With the recent launch of the E-Visitor Authentication (EVA) System in Singapore, several select hotels have now gained the ability to perform faster verification of guests’ stay validity; facilitating a seamless hotel check-in experience for guests via the use of facial recognition technology.
Such initiatives seem like an overall improvement. Generally, the check-in process at hotels can be time consuming and tedious for guests. With this system, the Singapore Tourism Board (STB) claims that the check-in process will speed up by 70 percent, while also allowing for the use of mobile apps or kiosks to scan the guests’ passport to check-in.
Participating hotels can then use facial recognition technology to authenticate their guests’ identities, and the guest data will be sent to the Immigration & Checkpoints Authority (ICA) to verify the validity of their stay.
With the check-in process being cut short, the STB claims that the frontline staff of hotels will be able to use the saved time to interact with guests and share customised recommendations on Singapore’s offerings and experiences. With the increase in face-to-face engagement, hotel staff will be able to connect with guests on a meaningful level and improve the overall customer experience.
Currently, there are three hotels in Singapore using this technology; that being Ascott Orchard, Swissotel The Stamford, and Grand Park City Hall, with many other hotels expected to adopt the system sooner or later.
The concept of customising services by recognising guests is nothing new. The Oriental Hotel in Bangkok gained a reputation for exemplary service in the 1980s through this very method. Photographs of guests would be secretly taken and distributed to all departments; thus allowing staff to recognise and greet them by name whenever they were in the hotel.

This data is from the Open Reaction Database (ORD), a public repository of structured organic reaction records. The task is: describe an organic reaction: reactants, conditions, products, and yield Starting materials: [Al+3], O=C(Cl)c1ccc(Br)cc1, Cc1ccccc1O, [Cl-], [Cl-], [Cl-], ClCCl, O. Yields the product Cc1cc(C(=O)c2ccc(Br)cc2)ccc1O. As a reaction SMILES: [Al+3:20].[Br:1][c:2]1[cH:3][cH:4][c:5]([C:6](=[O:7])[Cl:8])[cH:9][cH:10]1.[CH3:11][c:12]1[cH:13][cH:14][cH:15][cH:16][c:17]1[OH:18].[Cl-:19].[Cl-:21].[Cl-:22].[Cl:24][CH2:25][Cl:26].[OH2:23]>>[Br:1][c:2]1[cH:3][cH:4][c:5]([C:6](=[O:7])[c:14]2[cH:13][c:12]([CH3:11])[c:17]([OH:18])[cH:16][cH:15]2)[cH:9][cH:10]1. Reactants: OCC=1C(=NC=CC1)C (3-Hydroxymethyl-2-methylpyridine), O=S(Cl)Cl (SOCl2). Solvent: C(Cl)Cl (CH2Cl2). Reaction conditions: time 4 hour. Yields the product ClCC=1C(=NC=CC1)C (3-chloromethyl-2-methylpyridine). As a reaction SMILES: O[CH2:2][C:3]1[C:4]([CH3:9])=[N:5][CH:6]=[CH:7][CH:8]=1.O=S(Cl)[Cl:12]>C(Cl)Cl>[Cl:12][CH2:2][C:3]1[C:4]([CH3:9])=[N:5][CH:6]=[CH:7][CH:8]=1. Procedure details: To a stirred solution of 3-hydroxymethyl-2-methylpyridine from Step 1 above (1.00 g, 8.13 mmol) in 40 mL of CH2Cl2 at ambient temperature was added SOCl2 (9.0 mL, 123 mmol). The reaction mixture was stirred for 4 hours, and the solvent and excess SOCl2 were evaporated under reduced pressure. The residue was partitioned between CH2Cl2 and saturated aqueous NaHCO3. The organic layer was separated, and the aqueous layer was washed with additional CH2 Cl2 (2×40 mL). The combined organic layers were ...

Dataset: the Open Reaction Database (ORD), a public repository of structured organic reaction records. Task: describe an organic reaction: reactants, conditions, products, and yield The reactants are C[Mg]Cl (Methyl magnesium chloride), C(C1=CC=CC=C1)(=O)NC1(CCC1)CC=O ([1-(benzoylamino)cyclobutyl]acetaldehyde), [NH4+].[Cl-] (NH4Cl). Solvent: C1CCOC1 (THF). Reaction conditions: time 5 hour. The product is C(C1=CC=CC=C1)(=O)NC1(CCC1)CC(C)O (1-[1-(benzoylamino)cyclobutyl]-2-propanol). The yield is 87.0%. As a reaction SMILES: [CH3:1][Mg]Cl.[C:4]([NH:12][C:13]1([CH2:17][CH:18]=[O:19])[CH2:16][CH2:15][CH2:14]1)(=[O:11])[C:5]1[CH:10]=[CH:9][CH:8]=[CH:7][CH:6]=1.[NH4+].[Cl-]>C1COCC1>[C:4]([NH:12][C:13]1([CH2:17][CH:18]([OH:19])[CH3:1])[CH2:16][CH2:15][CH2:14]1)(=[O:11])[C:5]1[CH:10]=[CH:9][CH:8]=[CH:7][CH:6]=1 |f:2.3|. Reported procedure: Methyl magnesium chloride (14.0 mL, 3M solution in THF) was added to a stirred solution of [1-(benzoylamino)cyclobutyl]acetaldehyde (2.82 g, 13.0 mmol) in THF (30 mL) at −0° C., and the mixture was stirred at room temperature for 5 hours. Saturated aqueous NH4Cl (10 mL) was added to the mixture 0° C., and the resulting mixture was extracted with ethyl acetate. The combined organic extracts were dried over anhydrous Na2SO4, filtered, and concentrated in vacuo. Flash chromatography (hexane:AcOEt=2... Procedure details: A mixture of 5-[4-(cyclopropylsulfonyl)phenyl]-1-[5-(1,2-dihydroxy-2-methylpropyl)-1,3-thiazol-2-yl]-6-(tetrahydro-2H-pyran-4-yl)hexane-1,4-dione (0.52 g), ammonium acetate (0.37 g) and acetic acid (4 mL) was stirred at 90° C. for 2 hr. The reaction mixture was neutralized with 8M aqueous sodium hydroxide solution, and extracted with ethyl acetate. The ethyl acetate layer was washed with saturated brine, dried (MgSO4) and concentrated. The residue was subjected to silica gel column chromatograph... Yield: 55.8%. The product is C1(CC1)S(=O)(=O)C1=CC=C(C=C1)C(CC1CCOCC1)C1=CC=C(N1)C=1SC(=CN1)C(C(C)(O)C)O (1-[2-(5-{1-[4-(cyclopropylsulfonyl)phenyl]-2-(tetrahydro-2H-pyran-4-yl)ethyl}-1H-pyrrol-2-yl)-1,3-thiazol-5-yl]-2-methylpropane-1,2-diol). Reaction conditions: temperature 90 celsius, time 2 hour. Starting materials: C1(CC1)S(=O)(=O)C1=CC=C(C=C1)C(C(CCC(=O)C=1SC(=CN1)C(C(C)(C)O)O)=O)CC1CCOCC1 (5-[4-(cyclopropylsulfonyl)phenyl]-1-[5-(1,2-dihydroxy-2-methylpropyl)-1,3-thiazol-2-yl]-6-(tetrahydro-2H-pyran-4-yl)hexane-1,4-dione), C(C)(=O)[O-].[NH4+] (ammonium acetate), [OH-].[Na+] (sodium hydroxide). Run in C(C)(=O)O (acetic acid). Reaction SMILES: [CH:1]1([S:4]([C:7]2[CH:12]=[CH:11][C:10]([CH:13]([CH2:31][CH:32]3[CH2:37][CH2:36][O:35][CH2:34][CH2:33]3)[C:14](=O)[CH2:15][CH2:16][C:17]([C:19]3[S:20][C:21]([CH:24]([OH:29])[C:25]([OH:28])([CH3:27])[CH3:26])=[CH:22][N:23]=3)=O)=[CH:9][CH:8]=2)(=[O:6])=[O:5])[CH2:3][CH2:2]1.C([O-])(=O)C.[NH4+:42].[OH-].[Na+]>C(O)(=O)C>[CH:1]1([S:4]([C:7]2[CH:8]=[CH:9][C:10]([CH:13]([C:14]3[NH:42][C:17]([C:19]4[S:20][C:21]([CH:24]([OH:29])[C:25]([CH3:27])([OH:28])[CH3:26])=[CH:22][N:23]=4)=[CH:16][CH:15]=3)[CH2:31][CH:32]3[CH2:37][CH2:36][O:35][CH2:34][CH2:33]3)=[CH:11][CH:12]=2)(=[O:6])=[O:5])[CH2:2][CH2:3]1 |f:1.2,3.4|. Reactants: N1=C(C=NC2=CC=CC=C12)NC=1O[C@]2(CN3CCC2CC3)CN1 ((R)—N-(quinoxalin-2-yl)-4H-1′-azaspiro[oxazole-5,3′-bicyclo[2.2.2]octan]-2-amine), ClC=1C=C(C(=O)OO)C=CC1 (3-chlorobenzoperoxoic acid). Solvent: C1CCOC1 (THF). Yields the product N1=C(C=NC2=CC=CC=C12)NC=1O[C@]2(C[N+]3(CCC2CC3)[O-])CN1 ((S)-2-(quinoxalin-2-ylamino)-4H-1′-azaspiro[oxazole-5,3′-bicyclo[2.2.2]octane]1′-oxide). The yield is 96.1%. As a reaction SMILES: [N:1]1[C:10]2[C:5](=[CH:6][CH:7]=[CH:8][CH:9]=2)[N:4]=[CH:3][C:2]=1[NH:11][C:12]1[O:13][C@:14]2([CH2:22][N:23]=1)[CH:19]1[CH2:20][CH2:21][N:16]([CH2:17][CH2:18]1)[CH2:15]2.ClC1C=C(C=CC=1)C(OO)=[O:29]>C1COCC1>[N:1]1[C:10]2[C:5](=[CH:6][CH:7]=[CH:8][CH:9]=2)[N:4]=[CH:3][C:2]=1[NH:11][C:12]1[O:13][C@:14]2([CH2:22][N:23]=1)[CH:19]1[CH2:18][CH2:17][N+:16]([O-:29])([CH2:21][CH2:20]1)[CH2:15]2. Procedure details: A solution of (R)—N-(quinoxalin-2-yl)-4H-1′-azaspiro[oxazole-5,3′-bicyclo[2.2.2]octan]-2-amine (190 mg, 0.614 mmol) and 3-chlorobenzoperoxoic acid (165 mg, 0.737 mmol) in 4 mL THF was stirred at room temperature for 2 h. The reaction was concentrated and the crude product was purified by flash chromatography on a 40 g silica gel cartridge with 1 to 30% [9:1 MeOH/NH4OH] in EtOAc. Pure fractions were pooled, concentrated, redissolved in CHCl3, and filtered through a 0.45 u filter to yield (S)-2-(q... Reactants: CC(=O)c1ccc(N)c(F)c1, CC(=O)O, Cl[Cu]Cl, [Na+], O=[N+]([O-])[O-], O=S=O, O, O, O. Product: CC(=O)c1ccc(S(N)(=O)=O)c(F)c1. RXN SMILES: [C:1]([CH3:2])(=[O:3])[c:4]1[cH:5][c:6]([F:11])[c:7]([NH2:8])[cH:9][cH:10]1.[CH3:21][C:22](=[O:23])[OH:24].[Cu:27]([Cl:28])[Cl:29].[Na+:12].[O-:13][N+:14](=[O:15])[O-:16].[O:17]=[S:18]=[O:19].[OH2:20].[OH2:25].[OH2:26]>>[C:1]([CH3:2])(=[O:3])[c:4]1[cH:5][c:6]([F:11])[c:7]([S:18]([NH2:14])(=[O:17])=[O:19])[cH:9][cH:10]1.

Unfortunately, this method might not go down so well with guests today. The rise of technology has also brought with it a multitude of problems. Digital systems now permeate almost all aspects of life. So much of our personal data, including sensitive information like bank account information, are all being kept in a digital system. As such, privacy has become a premium.
The rollout of facial recognition technology is already causing widespread privacy concerns in many countries. And, even though the technology is being used to increase security it could, in fact, do the opposite. What if the system was broached by skilled hackers keen to hijack the user’s data and physical identity?
Customers are already feeling uncomfortable with being tracked outside the confines of their hotels. Imagine what they would feel if they checked into a hotel, expecting confidentiality and data protection, only to find out that they were being tracked via facial recognition within the confines of the hotel. Such a system could potentially leave hotels vulnerable to customer backlash.
The need to share guest data with the authorities shows that this technology is doubling as a surveillance tool. Savvy travelers may end up shunning hotels or even avoid travelling to the country because of this; not because they have anything to hide, but because they might feel that their privacy is being exploited.